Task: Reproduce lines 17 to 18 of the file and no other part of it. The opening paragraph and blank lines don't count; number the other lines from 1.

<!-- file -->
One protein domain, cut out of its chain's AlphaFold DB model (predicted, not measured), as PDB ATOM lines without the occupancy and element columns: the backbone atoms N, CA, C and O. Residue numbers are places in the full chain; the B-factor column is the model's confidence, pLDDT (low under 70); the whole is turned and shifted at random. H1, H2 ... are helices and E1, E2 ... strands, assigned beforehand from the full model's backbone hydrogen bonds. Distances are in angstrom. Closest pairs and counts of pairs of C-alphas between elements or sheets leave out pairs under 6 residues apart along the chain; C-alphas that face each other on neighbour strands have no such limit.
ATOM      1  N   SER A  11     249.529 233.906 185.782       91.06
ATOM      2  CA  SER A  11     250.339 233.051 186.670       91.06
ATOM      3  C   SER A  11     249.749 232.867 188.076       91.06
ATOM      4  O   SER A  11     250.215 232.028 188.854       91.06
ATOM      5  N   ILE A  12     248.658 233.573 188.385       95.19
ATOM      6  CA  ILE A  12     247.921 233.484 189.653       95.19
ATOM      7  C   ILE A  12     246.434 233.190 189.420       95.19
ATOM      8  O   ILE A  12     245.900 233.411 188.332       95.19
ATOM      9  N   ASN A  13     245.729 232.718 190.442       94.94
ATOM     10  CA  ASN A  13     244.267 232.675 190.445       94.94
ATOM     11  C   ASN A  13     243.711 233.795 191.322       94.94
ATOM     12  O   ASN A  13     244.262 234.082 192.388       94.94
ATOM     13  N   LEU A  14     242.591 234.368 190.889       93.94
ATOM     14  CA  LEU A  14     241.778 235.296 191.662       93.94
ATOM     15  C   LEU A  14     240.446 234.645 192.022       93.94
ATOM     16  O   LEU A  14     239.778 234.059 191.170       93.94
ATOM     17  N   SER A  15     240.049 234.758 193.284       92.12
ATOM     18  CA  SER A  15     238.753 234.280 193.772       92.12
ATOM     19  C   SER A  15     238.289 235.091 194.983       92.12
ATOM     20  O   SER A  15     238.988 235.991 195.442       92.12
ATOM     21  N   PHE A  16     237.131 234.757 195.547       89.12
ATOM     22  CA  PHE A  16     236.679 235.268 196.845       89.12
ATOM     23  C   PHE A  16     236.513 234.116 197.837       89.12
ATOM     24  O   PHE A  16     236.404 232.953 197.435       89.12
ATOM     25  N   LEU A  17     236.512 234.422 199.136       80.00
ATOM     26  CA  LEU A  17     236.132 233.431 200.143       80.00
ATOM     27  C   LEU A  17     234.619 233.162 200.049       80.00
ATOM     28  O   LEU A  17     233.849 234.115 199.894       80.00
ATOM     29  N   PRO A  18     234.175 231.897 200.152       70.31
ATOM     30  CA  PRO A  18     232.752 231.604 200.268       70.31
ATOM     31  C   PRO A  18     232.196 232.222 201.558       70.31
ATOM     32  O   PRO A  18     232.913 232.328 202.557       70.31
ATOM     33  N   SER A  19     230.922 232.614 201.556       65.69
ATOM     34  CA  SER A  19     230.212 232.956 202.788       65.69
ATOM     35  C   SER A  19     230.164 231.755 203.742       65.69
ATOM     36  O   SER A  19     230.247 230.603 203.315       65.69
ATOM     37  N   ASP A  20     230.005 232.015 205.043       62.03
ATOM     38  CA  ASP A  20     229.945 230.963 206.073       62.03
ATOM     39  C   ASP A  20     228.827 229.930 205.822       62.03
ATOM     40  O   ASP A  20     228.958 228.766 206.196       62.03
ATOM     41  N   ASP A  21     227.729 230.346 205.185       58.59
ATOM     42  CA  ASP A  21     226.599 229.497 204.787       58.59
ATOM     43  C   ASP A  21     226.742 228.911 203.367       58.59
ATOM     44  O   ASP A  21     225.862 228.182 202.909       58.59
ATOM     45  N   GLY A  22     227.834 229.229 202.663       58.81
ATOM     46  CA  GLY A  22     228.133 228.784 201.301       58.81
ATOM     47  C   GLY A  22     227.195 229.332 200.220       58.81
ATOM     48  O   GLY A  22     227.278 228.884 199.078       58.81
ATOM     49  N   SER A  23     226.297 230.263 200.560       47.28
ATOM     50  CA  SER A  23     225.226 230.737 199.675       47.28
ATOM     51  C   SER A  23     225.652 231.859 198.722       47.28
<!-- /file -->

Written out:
ATOM     17  N   SER A  15     240.049 234.758 193.284       92.12
ATOM     18  CA  SER A  15     238.753 234.280 193.772       92.12